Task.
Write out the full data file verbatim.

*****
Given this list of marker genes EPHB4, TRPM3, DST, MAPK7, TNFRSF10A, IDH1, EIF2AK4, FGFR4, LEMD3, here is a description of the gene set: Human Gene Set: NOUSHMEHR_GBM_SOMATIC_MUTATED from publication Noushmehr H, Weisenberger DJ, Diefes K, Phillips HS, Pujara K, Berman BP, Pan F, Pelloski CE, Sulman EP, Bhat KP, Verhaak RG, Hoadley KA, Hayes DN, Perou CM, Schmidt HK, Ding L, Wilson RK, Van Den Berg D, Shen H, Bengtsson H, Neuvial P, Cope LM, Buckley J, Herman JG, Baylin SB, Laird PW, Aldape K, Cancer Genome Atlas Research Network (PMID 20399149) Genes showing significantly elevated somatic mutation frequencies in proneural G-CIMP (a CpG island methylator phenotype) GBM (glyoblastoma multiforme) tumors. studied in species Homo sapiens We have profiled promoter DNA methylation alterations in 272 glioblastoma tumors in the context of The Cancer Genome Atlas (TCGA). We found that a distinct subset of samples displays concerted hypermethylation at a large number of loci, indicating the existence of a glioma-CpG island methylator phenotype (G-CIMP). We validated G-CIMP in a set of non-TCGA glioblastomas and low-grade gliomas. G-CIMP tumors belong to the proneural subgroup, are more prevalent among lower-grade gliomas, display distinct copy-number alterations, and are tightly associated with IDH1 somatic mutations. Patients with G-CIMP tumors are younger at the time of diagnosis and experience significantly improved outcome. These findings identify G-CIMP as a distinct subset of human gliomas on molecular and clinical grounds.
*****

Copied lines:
Given this list of marker genes EPHB4, TRPM3, DST, MAPK7, TNFRSF10A, IDH1, EIF2AK4, FGFR4, LEMD3, here is a description of the gene set: Human Gene Set: NOUSHMEHR_GBM_SOMATIC_MUTATED from publication Noushmehr H, Weisenberger DJ, Diefes K, Phillips HS, Pujara K, Berman BP, Pan F, Pelloski CE, Sulman EP, Bhat KP, Verhaak RG, Hoadley KA, Hayes DN, Perou CM, Schmidt HK, Ding L, Wilson RK, Van Den Berg D, Shen H, Bengtsson H, Neuvial P, Cope LM, Buckley J, Herman JG, Baylin SB, Laird PW, Aldape K, Cancer Genome Atlas Research Network (PMID 20399149) Genes showing significantly elevated somatic mutation frequencies in proneural G-CIMP (a CpG island methylator phenotype) GBM (glyoblastoma multiforme) tumors. studied in species Homo sapiens We have profiled promoter DNA methylation alterations in 272 glioblastoma tumors in the context of The Cancer Genome Atlas (TCGA). We found that a distinct subset of samples displays concerted hypermethylation at a large number of loci, indicating the existence of a glioma-CpG island methylator phenotype (G-CIMP). We validated G-CIMP in a set of non-TCGA glioblastomas and low-grade gliomas. G-CIMP tumors belong to the proneural subgroup, are more prevalent among lower-grade gliomas, display distinct copy-number alterations, and are tightly associated with IDH1 somatic mutations. Patients with G-CIMP tumors are younger at the time of diagnosis and experience significantly improved outcome. These findings identify G-CIMP as a distinct subset of human gliomas on molecular and clinical grounds.